Obedience training! The name gets a bad rap in some circles not gonna lie, but all it’s about is your puppy having a good foundation to become a polite, well behaved dog in society.
You may have noticed that dogs don’t really speak English per say, which can make it tricky to communicate. But obedience training, through routines and making clear what’s established from them, can truly help with communicating and getting on the same page.
Getting in the right frequency.
Whatever analogy works for you.
What is obedience training?
Obedience Training is a selection of foundational behaviours you will want to teach your puppy.
There are many you can choose to focus on; they’ll mostly depend on what you need, but here’s what we think are good starting points for an obedient puppy:
- Their name
- How to come when you call them (Recall)
- How to walk nicely on a lead
- How to give up items willingly (drop)
- How to teach your puppy to settle (or relax on a mat)
Sidenote: If you were thinking of competitive obedience training – we have a book recommendation here. It’s also hilariously titled. Bet it’s to compensate for the seriousness of competitive obedience training.
Things you need before you start obedience training
There’s a couple things you need to make obedience training for your puppy feel like a breeze:
- A treat pouch: So you have easy access to their training rewards (we like these).
- Soft yummy treats: Make sure to get your puppy’s favourites – it never fails. Our blog about best treats can give you some good ideas on which to get.
- A narrow training lead: One that won’t be too heavy on your puppy and will be comfortable for you to hold is ace. Our reviews here can help you pick one out.
- A soft harness: Get one that doesn’t tighten on your puppy! Our faves are Perfect Fit by Dog Games or Ruffwear. If you’re worried about your puppy growing quickly, the Puppia Sport Harness is worth a look at too – and won’t hurt your wallet.
- A long recall line: These are great for making sure your puppy stays safe when practicing them to come back…and not go the opposite way.
- A stuffed puzzle toy: We love the West Paw Toppl…so do the ZigZag dogs!
When can I start training my puppy?
Without a doubt, start straight away as soon as you bring them home. Puppy brains are like sponges when they’re young, and always eager to learn!
What should I start with to teach my puppy obedience training?
First, focus on things that are going to matter to you and your lifestyle. Remember to use the reward based positive reinforcement training so that your puppy enjoys it – nothing like training for the military under your watch!
We’ve detailed some easy exercises to start your puppy’s obedience training off here. Otherwise, you can also find lots of exercises in our ZigZag puppy training app.
How to teach your puppy their name
Your puppy should know their name and respond to it with joy! Also, it’s kind of awkward if they don’t respond…and you’re sprinting across the park yelling “Charlie!”…gonna get the stares for sure.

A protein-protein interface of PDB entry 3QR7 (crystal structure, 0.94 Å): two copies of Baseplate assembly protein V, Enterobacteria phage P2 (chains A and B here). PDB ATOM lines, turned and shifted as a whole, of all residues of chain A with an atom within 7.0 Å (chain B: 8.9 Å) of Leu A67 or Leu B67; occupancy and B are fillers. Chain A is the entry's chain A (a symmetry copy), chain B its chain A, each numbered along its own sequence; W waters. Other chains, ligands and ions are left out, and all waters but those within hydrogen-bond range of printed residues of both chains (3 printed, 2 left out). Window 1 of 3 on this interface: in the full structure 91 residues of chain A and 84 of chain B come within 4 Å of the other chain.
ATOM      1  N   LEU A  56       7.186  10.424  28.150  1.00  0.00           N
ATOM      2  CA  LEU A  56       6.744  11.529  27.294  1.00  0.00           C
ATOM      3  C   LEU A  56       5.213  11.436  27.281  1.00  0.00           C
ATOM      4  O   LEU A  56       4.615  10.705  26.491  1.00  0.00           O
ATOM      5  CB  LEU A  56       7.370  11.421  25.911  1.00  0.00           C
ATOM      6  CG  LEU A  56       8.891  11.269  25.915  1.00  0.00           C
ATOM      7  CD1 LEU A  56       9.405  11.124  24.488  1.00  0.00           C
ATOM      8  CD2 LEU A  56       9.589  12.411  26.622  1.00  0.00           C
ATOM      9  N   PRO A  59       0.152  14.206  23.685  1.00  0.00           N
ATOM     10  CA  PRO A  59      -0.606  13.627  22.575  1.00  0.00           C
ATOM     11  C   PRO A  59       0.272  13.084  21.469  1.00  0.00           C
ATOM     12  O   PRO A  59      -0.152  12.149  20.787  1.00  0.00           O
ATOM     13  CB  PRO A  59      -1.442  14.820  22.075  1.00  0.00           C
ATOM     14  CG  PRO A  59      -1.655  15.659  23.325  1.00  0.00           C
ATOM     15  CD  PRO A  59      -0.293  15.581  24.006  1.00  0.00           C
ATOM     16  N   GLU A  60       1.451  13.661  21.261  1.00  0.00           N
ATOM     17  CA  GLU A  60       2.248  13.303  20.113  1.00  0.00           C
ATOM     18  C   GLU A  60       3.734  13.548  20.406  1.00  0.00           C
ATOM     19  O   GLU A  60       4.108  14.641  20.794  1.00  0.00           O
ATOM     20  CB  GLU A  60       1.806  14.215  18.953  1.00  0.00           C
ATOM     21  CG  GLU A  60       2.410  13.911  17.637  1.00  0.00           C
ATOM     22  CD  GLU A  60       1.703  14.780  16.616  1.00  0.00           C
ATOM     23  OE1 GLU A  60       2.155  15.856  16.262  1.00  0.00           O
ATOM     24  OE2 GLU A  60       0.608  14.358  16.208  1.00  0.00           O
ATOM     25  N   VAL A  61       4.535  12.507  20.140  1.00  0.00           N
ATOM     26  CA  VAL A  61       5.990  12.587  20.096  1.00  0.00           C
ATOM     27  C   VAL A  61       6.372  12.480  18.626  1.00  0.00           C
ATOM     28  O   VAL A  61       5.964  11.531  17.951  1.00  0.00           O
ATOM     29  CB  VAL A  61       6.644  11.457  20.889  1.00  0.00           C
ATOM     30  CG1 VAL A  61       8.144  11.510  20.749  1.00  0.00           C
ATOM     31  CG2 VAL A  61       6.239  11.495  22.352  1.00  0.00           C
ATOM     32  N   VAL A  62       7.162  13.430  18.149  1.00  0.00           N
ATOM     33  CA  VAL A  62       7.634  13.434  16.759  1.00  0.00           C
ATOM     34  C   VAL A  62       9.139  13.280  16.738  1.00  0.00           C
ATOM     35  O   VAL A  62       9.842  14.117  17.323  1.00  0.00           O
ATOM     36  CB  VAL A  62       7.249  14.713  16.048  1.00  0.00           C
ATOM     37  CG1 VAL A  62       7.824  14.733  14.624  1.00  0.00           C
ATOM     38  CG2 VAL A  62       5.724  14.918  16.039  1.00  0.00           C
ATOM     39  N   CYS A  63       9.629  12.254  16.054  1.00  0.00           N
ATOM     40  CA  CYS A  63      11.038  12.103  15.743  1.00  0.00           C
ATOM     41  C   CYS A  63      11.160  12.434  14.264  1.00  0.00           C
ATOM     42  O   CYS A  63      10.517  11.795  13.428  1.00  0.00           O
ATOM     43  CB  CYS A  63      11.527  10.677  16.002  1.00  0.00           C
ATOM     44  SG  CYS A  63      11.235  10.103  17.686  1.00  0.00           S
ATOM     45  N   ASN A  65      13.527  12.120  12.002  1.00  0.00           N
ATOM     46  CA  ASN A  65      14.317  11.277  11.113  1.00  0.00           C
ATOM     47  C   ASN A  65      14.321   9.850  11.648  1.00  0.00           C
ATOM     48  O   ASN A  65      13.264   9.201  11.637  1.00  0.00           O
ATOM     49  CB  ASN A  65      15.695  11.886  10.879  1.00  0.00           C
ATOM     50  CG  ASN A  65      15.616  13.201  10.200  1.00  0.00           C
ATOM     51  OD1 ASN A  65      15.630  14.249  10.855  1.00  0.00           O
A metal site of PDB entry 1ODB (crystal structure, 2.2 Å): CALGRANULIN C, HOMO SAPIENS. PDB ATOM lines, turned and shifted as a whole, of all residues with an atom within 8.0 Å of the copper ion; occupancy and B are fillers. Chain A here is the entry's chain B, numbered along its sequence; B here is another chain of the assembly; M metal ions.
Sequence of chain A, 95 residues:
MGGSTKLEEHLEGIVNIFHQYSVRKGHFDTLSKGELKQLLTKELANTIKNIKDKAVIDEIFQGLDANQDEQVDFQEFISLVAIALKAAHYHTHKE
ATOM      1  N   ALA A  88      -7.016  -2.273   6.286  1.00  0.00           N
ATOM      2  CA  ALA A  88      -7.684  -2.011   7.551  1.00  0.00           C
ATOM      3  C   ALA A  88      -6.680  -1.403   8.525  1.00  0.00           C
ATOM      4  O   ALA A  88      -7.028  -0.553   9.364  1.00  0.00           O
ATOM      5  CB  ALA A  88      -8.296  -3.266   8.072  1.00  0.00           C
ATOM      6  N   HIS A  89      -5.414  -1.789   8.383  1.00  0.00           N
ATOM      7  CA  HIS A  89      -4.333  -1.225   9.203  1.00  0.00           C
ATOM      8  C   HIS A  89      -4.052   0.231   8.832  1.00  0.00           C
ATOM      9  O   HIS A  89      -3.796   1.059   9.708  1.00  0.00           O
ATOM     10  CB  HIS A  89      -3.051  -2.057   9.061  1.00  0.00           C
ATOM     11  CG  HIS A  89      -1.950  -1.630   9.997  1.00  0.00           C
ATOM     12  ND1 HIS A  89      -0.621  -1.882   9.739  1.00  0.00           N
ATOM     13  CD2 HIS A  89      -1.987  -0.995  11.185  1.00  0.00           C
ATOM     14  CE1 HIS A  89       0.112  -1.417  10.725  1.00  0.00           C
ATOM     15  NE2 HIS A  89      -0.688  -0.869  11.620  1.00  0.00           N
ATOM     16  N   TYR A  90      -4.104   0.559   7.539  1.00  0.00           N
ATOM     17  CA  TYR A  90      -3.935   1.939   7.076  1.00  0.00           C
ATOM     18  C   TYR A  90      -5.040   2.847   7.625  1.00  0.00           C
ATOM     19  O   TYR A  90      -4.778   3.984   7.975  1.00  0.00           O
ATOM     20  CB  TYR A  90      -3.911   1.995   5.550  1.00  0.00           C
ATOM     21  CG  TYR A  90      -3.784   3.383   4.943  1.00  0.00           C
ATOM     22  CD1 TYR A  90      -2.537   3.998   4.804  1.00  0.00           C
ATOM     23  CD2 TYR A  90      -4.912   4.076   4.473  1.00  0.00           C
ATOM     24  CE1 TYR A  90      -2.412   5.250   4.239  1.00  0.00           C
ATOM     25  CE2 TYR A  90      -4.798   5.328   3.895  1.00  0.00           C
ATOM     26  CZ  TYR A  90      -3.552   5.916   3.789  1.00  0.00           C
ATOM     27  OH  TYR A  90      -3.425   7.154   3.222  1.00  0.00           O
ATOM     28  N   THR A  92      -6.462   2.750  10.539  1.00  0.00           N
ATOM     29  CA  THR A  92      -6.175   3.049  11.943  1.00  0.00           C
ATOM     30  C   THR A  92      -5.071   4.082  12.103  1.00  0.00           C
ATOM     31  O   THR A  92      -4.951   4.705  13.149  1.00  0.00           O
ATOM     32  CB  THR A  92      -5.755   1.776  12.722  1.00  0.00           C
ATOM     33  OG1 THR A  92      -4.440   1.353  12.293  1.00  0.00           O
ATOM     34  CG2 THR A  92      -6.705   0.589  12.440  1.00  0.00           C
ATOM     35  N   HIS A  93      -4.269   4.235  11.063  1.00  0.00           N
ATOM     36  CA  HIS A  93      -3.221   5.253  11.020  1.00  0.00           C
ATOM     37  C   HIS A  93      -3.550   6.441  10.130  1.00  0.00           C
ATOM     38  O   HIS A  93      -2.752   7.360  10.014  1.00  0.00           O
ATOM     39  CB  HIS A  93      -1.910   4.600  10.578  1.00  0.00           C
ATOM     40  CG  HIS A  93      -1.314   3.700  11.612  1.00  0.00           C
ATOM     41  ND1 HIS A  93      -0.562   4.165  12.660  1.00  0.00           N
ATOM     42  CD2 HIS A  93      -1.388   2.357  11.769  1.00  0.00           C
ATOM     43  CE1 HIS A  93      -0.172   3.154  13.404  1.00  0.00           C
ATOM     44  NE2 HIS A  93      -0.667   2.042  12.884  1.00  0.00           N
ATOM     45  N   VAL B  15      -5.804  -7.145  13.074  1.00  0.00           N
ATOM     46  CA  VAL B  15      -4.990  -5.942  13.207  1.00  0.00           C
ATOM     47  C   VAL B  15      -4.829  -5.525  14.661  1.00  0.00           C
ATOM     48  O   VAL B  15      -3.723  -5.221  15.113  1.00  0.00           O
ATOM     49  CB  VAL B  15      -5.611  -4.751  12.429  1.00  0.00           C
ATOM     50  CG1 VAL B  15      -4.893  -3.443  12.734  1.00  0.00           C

Luckily for you – teaching them their name is easy peasy. Here’s how you do it:
- Say their name in a happy jolly tone and reward with a treat.
- Repeat 5 times, and take a break.
- Practice this 2 or 3 times a day so they get the hang of it
How to teach your puppy to sit
Teaching your puppy how to sit is probably one of the first things you’ll try to do. Not only do they look incredibly cute doing it, but it’s actually quite an easy trick for them to pick up.
How to prepare
- You’re going to introduce a word that tells your puppy they got it right – something short and sweet like ‘good’ or ‘yes’ should work (although nobody is going to stop you from using ‘cheese’).
- Keep using this word when they do the right thing, and then follow it up with a food reward.
PRO TIP: Remember that the stinkier the treat, the better. In puppy logic, stinky means yummy.
How to do it
- Start at home – where there are no distractions, or at least much less than in the outdoors.
- Pop the treat on their nose, and slowly take it up to your waist.
- They should follow the treat and pop their bottom on the floor
- Say your marker word ‘good’ and reward
PRO TIP: Finish your training session with some play to help them associate it with fun times. Also, keep in mind that a puppy’s attention span runs short, so try to keep the training sessions on that end as well – a break after 5 sits will always ‘sit’ well.
Recall – How to teach your puppy to come back when called
Trying to get them to know their name is quite a simple task. And you can look forward to walks in the park actually being a walk in the park once your puppy gets the hang of it.
PRO TIP: When it comes to teaching recall, safety comes first! Well, it should always come first, but in this case, we like to emphasize it. A 5 or 10m recall lead connected to a harness is great to use if you’re not too keen on letting your puppy off the lead yet.
How to do it
- You’ll need treats and a cheerful voice for this one.
- Call out your puppy’s name in high spirits and cheerfully once, and not too loudly.
- When they look at you, drop the treat on the ground near you